Campus Access Only

All rights reserved. This publication is intended for use solely by faculty, students, and staff of University of the Pacific. No part of this publication may be reproduced, distributed, or transmitted in any form or by any means, now known or later developed, including but not limited to photocopying, recording, or other electronic or mechanical methods, without the prior written permission of the author or the publisher.

Date of Award

2016

Document Type

Thesis - Pacific Access Restricted

Degree Name

Master of Arts (M.A.)

Department

Psychology

First Advisor

Carolynn Kohn

First Committee Member

Sophia Hansen

Second Committee Member

Matthew Normand

Abstract

The United States generated 251 million tons of municipal solid waste in 2012, half of which ended up in landfills; paper and paperboard make up the largest portion. Although the effects of antecedent and consequent manipulations on recycling are fairly well understood, with few exceptions (e.g., Trudel & Argo, 2013), the effect of stimulus characteristics on recycling has not been evaluated. Using a between subjects experimental group design, Trudel and Argo (2013) found size, and for cans, condition, affected recycling, such that more participants recycled large pieces of paper and large undented aluminum cans and fewer participants recycled small pieces of paper and small dented and undented aluminum cans. However, Trudel and Argo’s (2013) data provide little information regarding how context or group sessions affect recycling or whether the condition of paper might differentially affect recycling, as it did with cans. The present study used individual sessions, controlled for contextual variables (i.e., participant viewed all sizes of paper), and examined the effect of both size and condition of paper (i.e., crumpled or smooth) on recycling. Participants ( N = 60) were told this was a study about memory. They were instructed to complete a set of sorting tasks twice (for a total of two trials) with four different pieces of paper (standard-size smooth, standard-size crumpled, half-size, eighth-size), and, after each sorting task, to dispose of a piece until all four pieces were disposed. Results indicated neither size nor condition affected recycling; nearly all participants (90%) recycled all the paper. Factors other than paper size or condition (e.g., participant reactivity, geographic differences, exposure to all types of paper) may explain why results of the current study differed from previous research.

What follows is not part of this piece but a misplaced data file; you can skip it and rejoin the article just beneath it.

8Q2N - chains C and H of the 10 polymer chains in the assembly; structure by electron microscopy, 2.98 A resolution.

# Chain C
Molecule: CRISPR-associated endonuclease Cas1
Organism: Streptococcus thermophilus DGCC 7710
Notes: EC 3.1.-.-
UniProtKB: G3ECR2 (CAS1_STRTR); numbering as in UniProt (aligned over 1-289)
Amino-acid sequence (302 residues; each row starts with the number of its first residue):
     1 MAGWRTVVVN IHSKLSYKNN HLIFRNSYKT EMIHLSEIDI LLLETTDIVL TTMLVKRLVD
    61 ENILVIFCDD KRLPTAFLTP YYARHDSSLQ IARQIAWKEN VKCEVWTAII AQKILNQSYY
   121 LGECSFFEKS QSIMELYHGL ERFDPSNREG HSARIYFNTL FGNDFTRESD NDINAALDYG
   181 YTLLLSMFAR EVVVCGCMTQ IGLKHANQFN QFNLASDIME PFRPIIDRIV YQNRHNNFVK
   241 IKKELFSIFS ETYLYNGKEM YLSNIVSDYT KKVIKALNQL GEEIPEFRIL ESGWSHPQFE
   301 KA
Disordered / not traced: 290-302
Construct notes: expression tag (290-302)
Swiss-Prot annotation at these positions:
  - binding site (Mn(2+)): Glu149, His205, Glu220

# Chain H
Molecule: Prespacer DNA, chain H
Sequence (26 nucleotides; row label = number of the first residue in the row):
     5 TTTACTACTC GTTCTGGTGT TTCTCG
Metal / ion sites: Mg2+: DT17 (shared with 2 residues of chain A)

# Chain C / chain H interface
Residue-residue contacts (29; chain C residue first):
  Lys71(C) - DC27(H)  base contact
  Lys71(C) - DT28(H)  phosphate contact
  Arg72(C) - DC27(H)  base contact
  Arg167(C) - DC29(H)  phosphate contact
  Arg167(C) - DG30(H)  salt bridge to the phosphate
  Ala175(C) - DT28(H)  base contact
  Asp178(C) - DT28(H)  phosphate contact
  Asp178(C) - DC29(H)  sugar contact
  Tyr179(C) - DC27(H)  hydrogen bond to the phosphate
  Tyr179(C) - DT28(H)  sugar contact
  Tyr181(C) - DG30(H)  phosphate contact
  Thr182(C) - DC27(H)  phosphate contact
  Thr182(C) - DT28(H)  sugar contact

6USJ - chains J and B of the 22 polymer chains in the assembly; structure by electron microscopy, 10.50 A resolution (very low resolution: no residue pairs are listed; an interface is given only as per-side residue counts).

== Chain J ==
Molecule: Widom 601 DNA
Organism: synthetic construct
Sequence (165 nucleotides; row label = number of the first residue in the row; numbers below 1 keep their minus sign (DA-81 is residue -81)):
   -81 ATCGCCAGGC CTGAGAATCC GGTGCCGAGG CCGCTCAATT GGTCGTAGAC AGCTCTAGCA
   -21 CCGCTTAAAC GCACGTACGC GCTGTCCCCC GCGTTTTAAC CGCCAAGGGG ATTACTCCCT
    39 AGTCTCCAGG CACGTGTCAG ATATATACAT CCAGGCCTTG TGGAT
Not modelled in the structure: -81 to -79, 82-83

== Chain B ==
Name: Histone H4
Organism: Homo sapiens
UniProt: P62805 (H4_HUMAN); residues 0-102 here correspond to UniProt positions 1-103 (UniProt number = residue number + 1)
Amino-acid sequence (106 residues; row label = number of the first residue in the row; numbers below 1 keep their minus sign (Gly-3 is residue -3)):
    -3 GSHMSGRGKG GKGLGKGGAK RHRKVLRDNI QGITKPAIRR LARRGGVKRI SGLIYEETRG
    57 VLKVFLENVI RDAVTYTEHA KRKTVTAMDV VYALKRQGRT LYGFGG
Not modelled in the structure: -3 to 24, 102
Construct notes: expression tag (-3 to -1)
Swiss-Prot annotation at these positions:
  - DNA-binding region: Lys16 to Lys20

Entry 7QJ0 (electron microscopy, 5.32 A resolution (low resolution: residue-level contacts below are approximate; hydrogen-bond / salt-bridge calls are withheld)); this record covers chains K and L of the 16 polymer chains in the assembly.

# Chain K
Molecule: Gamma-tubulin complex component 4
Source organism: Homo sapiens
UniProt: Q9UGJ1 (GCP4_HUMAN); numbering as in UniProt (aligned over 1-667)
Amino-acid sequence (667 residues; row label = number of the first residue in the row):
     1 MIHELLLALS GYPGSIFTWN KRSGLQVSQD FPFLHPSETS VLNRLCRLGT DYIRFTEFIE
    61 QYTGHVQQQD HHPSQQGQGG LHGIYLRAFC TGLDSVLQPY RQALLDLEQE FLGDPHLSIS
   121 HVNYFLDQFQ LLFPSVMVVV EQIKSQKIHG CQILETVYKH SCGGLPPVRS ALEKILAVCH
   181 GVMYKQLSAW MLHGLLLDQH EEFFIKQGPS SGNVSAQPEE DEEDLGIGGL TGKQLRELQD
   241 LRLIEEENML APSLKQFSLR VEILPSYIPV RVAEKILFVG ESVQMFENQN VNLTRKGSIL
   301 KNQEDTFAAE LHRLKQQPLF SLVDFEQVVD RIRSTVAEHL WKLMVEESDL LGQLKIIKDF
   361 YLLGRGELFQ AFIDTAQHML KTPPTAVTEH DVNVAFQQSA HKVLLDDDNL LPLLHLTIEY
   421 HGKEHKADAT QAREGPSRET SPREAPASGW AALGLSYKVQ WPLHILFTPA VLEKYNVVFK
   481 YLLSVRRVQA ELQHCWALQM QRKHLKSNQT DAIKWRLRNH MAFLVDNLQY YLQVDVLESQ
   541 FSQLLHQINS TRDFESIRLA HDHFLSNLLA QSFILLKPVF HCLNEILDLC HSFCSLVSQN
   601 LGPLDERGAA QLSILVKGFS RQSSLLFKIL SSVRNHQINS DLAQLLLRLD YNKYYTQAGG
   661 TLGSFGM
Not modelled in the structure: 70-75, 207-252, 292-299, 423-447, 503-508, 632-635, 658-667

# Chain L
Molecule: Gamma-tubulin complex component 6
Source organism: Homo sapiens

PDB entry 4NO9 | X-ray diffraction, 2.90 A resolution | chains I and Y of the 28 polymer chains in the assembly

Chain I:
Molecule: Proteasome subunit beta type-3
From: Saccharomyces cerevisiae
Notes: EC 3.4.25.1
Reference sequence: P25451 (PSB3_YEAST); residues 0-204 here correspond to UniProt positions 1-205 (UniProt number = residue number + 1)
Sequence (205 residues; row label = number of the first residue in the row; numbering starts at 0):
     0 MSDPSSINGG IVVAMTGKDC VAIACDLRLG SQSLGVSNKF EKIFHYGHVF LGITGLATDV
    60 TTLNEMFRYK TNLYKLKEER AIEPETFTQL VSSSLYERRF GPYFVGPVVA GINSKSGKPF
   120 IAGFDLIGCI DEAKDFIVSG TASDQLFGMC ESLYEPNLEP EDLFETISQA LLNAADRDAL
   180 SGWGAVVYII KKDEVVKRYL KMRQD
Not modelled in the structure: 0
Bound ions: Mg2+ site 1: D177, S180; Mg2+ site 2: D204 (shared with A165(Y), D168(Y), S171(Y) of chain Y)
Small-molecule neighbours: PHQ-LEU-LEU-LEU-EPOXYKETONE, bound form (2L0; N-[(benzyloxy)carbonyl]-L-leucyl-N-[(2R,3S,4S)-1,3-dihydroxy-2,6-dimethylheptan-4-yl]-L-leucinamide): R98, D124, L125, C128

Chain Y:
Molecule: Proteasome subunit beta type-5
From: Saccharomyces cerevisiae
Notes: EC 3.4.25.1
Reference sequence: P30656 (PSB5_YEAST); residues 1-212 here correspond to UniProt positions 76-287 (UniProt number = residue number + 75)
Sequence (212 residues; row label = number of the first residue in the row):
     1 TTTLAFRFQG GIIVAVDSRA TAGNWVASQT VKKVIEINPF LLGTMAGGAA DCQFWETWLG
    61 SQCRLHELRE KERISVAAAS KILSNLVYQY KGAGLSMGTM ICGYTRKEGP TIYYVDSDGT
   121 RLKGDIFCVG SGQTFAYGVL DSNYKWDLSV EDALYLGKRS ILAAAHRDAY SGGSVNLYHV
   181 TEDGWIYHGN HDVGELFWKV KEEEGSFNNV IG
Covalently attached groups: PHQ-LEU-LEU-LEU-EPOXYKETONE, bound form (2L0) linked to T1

Pages

64

ISBN

9781339778815

To access this thesis/dissertation you must have a valid pacific.edu email address and create an account for Scholarly Commons.

Find in ProQuest

Share

COinS

If you are the author and would like to grant permission to make your work openly accessible, please email